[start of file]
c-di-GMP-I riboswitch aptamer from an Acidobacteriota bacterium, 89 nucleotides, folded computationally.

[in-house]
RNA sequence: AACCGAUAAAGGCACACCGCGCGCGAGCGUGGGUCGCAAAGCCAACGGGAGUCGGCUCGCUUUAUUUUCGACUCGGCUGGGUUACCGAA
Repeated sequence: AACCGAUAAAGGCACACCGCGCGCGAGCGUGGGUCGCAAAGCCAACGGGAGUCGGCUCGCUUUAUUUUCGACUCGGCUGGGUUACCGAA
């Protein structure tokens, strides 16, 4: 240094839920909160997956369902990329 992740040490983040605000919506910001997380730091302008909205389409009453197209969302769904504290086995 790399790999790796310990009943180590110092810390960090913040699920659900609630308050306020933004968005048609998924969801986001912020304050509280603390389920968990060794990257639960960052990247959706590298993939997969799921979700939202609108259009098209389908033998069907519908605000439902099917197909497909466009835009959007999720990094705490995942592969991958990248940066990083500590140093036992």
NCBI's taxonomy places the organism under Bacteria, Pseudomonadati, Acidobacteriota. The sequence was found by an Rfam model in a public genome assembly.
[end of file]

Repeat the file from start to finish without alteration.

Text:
c-di-GMP-I riboswitch aptamer from an Acidobacteriota bacterium, 89 nucleotides, folded computationally.

[in-house]
RNA sequence: AACCGAUAAAGGCACACCGCGCGCGAGCGUGGGUCGCAAAGCCAACGGGAGUCGGCUCGCUUUAUUUUCGACUCGGCUGGGUUACCGAA
Repeated sequence: AACCGAUAAAGGCACACCGCGCGCGAGCGUGGGUCGCAAAGCCAACGGGAGUCGGCUCGCUUUAUUUUCGACUCGGCUGGGUUACCGAA
């Protein structure tokens, strides 16, 4: 240094839920909160997956369902990329 992740040490983040605000919506910001997380730091302008909205389409009453197209969302769904504290086995 790399790999790796310990009943180590110092810390960090913040699920659900609630308050306020933004968005048609998924969801986001912020304050509280603390389920968990060794990257639960960052990247959706590298993939997969799921979700939202609108259009098209389908033998069907519908605000439902099917197909497909466009835009959007999720990094705490995942592969991958990248940066990083500590140093036992």
NCBI's taxonomy places the organism under Bacteria, Pseudomonadati, Acidobacteriota. The sequence was found by an Rfam model in a public genome assembly.